The term “insufficient medical service” is denounced by the Confederation of French Medical Unions (CSMF) which considers it inappropriate. What is your opinion on this recent controversy?

It was on the proposal of the Transparency Commission of the High Authority of Health that the deductions of August 2003 and March 2006 were decided. To find out more about the purpose of these measures, the criteria in force and the We have asked Prof. Gilles Bouvenot, Chairman of this committee.

The 152 medicines have therefore not been today deregorised because they are ineffective ...

Gilles Bouvenot: There is no real controversy, we are all of the same opinion. Since the establishment of the High Authority of Health (HAS), we have stressed that insufficient SMR does not mean ineffective drugs. But this terminology is inherited from the 1999 decree which excludes from reimbursement drugs whose "actual service rendered is insufficient to be taken in charge by the national solidarity". A new decree would enable us to avoid such confusion.

Are these medicines of comfort? Or drugs too expensive for small health risks?

Gilles Bouvenot: No, of course. All these products had to prove their effectiveness in obtaining a marketing authorization (MA). Among them, however, there are very old medicines whose performances are modest. But all relate to optional prescriptions, medicines prescribed in addition to the reference treatment, as a supplement.

The CSMF encourages physicians to continue to prescribe these drugs when they are no longer reimbursed. What do you think of this call that will be to the detriment of patients who will be out of their own pocket?

Gilles Bouvenot: No, the High Authority does not have an accounting or financial mission. Independent of public health authorities or private interests, the HAS must ensure the best relevance of the basket of reimbursable care. The Transparency Commission therefore proposes to register for reimbursement of new highly effective treatments. But because the res is not inextensible, this commission also proposes that the reimbursement of medicines whose profits are too modest to be taken care of by the national solidarity. Finally, we do not consider medications providing relief to the patient as comfort medicines. It is therefore an inappropriate term for these drugs.

Even if the role of the Transparency Commission is not accountable, the Health Insurance believes that these deductions will save nearly 250 million euros in 2006 alone. How to explain this paradox?

Will this second wave of disbursements be followed by others?

Gilles Bouvenot: Doctors will continue to prescribe these drugs. The extra cost to the patient will remain limited and reserved for drugs with modest performance. But we believe that the priority of national solidarity should be given priority to highly effective innovative medicines. The users of the health care system understand that you can not reimburse everything. Just as they know that in our country, that the management of serious diseases is assured. Let us give a simple example, the treatment of rheumatoid arthritis cost 1500 € a year, ten years ago for results not always satisfactory. Today, biotherapies have revolutionized the comfort of patients, but this revolution has a price: € 15,000 per year. All the patients who need these medicines can now benefit from it thanks to national solidarity.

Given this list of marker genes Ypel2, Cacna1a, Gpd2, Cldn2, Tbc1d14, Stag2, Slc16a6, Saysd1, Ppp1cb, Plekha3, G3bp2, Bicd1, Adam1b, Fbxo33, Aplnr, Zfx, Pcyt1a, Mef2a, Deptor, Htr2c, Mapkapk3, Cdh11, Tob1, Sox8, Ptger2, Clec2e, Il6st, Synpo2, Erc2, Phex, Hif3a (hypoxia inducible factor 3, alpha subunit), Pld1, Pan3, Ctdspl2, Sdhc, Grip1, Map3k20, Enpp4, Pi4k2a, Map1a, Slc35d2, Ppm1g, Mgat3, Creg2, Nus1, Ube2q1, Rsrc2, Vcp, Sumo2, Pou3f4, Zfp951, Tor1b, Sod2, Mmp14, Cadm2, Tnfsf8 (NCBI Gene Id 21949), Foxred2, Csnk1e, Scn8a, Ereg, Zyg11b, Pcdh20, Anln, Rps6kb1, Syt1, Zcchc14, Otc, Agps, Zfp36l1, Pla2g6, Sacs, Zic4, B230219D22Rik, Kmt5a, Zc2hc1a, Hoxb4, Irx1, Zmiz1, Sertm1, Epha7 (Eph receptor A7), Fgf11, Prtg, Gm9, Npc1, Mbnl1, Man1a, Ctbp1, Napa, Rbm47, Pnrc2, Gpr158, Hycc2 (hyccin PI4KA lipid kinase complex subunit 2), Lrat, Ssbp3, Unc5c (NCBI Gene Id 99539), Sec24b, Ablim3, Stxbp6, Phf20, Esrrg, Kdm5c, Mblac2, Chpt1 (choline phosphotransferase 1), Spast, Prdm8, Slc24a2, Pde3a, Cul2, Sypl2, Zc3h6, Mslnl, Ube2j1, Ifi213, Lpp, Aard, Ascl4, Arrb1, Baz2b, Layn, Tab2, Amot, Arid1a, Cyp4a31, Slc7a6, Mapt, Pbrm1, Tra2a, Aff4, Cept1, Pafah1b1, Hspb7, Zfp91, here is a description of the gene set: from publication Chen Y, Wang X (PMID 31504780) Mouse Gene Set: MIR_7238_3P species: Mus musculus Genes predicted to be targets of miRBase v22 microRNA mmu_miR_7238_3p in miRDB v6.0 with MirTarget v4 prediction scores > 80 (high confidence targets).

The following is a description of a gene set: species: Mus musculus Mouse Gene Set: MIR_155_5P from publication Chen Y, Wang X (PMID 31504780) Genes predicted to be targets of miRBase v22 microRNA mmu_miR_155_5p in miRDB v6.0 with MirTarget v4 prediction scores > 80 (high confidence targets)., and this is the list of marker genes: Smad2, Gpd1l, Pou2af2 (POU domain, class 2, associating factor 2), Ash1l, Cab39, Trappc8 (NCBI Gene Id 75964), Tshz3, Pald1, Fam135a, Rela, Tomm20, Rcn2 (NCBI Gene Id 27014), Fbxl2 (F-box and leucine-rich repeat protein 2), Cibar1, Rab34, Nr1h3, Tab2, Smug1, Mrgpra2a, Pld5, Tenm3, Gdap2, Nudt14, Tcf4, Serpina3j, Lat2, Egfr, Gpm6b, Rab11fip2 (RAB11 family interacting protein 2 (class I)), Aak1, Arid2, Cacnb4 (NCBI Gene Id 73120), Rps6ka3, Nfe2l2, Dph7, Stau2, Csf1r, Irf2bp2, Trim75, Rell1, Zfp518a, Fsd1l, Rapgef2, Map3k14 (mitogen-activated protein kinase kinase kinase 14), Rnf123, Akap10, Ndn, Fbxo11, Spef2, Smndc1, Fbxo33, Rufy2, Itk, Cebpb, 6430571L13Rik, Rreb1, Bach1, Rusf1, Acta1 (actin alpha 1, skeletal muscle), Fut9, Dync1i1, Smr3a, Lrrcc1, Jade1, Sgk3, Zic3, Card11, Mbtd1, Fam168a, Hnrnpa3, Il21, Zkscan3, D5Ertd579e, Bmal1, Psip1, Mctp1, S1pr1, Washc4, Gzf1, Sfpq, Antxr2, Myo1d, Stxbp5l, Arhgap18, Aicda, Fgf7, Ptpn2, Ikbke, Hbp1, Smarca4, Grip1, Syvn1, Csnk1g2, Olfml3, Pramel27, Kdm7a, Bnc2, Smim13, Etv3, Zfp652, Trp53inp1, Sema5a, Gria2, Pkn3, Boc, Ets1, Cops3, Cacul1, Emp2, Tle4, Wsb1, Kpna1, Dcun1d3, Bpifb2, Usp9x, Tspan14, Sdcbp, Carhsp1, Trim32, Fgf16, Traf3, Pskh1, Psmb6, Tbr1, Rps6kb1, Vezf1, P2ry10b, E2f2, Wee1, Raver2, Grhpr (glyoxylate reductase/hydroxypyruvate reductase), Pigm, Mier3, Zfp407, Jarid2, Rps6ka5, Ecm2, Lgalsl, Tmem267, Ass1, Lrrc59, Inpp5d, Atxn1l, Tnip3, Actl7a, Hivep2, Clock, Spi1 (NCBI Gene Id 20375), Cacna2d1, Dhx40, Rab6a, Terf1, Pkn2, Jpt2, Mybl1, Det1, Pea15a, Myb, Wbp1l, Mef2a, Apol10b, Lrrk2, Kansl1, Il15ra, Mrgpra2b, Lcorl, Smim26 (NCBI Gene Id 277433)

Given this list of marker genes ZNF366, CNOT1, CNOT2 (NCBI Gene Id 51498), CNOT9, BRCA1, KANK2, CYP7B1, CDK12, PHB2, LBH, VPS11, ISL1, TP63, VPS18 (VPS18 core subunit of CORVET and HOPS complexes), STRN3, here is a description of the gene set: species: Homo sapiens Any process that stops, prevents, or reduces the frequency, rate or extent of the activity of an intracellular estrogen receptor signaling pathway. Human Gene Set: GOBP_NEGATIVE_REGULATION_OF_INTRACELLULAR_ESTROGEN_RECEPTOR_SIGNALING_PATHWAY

Finally, the decisions of the Transparency Commission do not emanate from professors Nimbus locked up in their ivory tower. Most members are also practitioners: rheumatologists, gynecologists, general practitioners, pharmacists ...

Gilles Bouvenot: Everyone sees noon at his door and it is normal that the Health Insurance favors an accounting approach when its expenditures devoted to the reimbursements of drugs are constantly increasing and represent 17.5 billion euros for 2004. The Commission of Transparency is limited to changing the basket of reimbursable care by integrating what is very good and by dismissing what is not priority or not performing. Before any proposal is made, we ensure that the quality of care will not suffer.

As to whether the savings created by de-subscriptions (of medicines whose treatment rate had already been reduced to 35%) will make it possible to compensate for the arrival of very innovative and very expensive medicines, such as biotherapies or new anticancer drugs, I'm not so sure ...

Gilles Bouvenot: The Transparency Committee is currently studying the actual service rendered of 141 medicines (which in fact represent only about 50 active ingredients). These are for 75% of the vasodilators and for 20% of the antidiarrheal ones. But unlike the first two waves of de-reversion, these products are medicines that necessarily require a medical prescription. We will therefore increase our vigilance so that our recommendations for no reimbursement do not affect the quality of care. Our recommendations should be forwarded to the Minister of Health in about four months.